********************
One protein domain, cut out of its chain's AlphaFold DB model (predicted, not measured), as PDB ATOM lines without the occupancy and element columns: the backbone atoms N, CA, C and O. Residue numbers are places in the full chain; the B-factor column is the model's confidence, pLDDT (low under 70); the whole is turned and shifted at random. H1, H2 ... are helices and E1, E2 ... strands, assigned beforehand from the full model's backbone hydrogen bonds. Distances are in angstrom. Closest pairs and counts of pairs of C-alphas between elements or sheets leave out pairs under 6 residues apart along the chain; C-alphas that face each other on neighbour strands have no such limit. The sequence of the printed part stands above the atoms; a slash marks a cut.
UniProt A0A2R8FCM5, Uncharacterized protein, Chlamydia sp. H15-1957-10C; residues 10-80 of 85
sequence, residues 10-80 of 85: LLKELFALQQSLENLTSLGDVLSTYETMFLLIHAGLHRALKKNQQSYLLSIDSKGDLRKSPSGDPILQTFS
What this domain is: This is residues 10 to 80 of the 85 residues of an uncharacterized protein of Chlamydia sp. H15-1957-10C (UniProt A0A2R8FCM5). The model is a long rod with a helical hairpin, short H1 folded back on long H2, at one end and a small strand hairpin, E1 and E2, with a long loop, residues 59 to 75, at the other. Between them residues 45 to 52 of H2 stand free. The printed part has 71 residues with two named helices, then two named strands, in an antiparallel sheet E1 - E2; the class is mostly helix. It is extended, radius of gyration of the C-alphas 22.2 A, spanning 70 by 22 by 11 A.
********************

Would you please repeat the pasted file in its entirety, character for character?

One protein domain, cut out of its chain's AlphaFold DB model (predicted, not measured), as PDB ATOM lines without the occupancy and element columns: the backbone atoms N, CA, C and O. Residue numbers are places in the full chain; the B-factor column is the model's confidence, pLDDT (low under 70); the whole is turned and shifted at random. H1, H2 ... are helices and E1, E2 ... strands, assigned beforehand from the full model's backbone hydrogen bonds. Distances are in angstrom. Closest pairs and counts of pairs of C-alphas between elements or sheets leave out pairs under 6 residues apart along the chain; C-alphas that face each other on neighbour strands have no such limit. The sequence of the printed part stands above the atoms; a slash marks a cut.
UniProt A0A2R8FCM5, Uncharacterized protein, Chlamydia sp. H15-1957-10C; residues 10-80 of 85
sequence, residues 10-80 of 85: LLKELFALQQSLENLTSLGDVLSTYETMFLLIHAGLHRALKKNQQSYLLSIDSKGDLRKSPSGDPILQTFS
What this domain is: This is residues 10 to 80 of the 85 residues of an uncharacterized protein of Chlamydia sp. H15-1957-10C (UniProt A0A2R8FCM5). The model is a long rod with a helical hairpin, short H1 folded back on long H2, at one end and a small strand hairpin, E1 and E2, with a long loop, residues 59 to 75, at the other. Between them residues 45 to 52 of H2 stand free. The printed part has 71 residues with two named helices, then two named strands, in an antiparallel sheet E1 - E2; the class is mostly helix. It is extended, radius of gyration of the C-alphas 22.2 A, spanning 70 by 22 by 11 A.